It is always sad when a loved one dies. But should we be sad? Well, sad for ourselves, maybe, but not sad for the loved one who has died. Our Lord Jesus Christ spent his earthly life showing us just what God’s love for us is like. Unfortunately, our involvement with the world distorts that picture for us and it’s only when we die and meet with God outside the confines of this worldly existence and its many cares that we can really understand for ourselves just how much God love us.
Jesus said (John 14:1-6) I am going to my Father’s house to prepare a place for you and it’s this glorious prospect to which we can look forward at the end of our lives here on earth. It’s in this place that we will finally come face to face with God with no worldly involvements and no cares, no worries and no pain to distract us. Then, for the very first time, we will see how great God’s love is for each and every one of us. God’s love is all embracing; all powerful; everlasting. Although the parting of death is sad for those of us who are left behind, it’s an event of great happiness for the loved one who has died – an event of great happiness for two especial reasons: first, he or she is now reunited with his or her loved ones who have gone before and secondly, because he or she now knows the full extent of God’s love.
Now, be encouraged by the words which St Paul wrote to the Christians at Rome: I am sure (writes St Paul) I am absolutely certain that neither death, nor life, nor angels,
nor principalities, nor powers, nor things present, nor things to come, nor height, nor depth, nor anything else in all creation will be able to separate us from the love of God in Christ Jesus our Lord (Romans 8:38/9)
Always be encouraged by some words from Psalm 16: God will show us the path of life
in His presence is the fullness of joy and at His right hand there is pleasure for evermore (Psalm 16:11)
Your loved one knows the truth of this far better than we can even imagine. May he or she rest in peace and rise in glory. Amen
A prayer on bereavement
Go forth from this world in the love of God the Father who created you, in the mercy of Christ who redeemed you and in the power of the Holy Spirit who strengthens you. May the heavenly host sustain you and the whole company of heaven enfold you so that, in communion with all the faithful departed, you may dwell in peace and rise in glory through Jesus Christ our Lord Amen
The death of a loved one is a very stressful time and I am sure you will want to know that everything will be done to reduce the stress for those left behind to a minimum. I know that it is hard to think ahead to this difficult time but it will be an enormous help if you discuss your requirements with your loved ones while you are able to do so.
It would be good to work out which funeral directors you would prefer to use and it is essential to let your loved ones know whether you want to be buried or cremated and, if cremated, what you would like to have done with your ashes. Where would you like your service to take place: in your parish church or at the crematorium? What hymns and readings would you like? Would you like a friend or relative to deliver a eulogy or would you prefer the vicar to do it for you. Some notes about your life would be very helpful. It would also be good to make a will,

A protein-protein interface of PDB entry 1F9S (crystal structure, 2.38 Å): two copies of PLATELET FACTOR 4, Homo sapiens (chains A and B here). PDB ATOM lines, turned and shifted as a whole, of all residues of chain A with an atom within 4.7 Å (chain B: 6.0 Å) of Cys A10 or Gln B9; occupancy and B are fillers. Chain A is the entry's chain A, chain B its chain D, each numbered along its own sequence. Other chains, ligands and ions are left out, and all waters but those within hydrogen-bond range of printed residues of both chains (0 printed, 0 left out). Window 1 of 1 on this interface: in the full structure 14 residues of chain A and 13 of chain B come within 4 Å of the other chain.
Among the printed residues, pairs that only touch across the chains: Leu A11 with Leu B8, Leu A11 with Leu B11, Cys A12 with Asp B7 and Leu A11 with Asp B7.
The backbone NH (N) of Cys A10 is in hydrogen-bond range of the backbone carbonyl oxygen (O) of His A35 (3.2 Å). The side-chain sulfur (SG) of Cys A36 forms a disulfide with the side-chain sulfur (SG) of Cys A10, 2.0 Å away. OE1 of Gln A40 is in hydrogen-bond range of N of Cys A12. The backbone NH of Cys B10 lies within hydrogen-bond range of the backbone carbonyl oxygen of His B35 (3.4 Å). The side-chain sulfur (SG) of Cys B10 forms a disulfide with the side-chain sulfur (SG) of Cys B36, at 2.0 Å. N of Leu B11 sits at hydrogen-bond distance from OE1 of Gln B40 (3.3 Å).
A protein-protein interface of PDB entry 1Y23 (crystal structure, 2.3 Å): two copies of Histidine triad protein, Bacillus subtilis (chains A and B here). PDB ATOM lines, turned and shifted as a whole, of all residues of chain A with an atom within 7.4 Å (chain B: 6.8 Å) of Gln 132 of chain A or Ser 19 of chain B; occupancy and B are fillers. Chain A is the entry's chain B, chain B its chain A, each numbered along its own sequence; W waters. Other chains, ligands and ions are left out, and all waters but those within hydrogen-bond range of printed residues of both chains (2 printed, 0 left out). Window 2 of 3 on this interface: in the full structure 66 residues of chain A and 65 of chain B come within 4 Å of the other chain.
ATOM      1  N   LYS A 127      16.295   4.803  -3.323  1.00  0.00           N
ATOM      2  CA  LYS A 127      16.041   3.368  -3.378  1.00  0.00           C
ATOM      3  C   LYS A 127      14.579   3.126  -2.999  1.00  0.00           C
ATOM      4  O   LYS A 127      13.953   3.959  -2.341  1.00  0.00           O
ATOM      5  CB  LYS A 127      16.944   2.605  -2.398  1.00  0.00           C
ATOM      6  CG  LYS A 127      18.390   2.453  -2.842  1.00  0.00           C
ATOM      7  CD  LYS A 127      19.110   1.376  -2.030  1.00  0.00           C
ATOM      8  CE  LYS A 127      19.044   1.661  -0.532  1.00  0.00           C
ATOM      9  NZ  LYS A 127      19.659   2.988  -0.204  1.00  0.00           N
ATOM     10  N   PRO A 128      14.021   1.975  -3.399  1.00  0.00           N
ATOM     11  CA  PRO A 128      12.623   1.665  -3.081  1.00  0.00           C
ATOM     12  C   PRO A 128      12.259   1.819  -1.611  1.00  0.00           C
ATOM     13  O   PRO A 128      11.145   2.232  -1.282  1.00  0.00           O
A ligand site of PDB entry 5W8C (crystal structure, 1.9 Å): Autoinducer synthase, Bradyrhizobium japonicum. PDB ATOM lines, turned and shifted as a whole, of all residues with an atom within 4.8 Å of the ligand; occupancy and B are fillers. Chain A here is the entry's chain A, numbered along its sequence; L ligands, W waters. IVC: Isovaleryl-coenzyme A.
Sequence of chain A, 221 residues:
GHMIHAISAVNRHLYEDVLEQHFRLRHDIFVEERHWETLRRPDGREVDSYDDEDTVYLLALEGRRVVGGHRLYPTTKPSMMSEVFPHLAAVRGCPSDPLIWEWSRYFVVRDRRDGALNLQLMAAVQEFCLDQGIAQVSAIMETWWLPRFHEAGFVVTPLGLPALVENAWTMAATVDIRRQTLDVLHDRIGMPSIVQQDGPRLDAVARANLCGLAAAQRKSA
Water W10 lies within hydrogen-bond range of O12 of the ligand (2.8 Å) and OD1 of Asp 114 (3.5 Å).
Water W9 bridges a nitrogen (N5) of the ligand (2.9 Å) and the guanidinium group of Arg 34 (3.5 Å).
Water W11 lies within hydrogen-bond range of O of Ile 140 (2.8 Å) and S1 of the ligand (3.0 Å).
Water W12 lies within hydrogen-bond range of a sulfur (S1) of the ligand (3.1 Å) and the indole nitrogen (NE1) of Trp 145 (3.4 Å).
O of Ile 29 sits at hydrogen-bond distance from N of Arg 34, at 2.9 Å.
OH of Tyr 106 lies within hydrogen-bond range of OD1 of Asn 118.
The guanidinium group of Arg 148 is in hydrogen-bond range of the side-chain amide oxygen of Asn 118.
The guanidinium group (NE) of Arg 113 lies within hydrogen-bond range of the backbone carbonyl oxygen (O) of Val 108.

If you would like to discuss your wishes with the vicar or for him to hold a copy of your wishes, please don’t hesitate to get in touch.
The vicar does not wish to intrude in your personal grief but, if a loved one is very ill, he would be more than happy to visit.
A prayer for a loved one who is desperately ill
O Lord, support us all the day long of this troublous life until the shades lengthen, the evening comes, the busy world is hushed, the fever of life is over and our work is done. Then, Lord, in your mercy, grant us safe lodging, a holy rest and peace at the last, through Jesus Christ our Lord Amen
A memorial for a loved one
You may erect a memorial stone in the churchyard where they are buried but please read the Churchyard Rules before you do anything
You will find Andrew’s Wormingford, St Peter & St Paul’s, Lt Horkesley & St John’s, Mt Bures churches open every day and may find it comforting to go inside and offer a prayer for your loved one in quiet reflection. If you prefer the fellowship of other Christians, many of whom have been through similar experiences, please join us on Sundays at St Andrew’s Wormingford at 11:00 am, St Peter & St Paul’s, Lt Horkesley at 11:00 am or 6:30 pm and St John’s, Mt Bures 9:15 a.m. There are also smaller gatherings for worship at 8:00 a.m. which alternate between Wormingford and Lt Horkesley.
Each year, on or near All Souls Day (2nd November), a service is held in each of our churches to remember by name those who have died and you may find it a comfort to attend the service. The Vicar will be happy to include your loved one’s name and, if you wish him to do so, please let him know about a week before.
It costs approximately £125 a day to run each of our three churches (St Andrew’s Wormingford, St Peter & St Paul’s, Lt Horkesley & St John’s, Mt Bures) and you might like to sponsor a day in the life of one of the churches in memory of your loved one. If you would like to do this, the Vicar would be pleased to hear from you.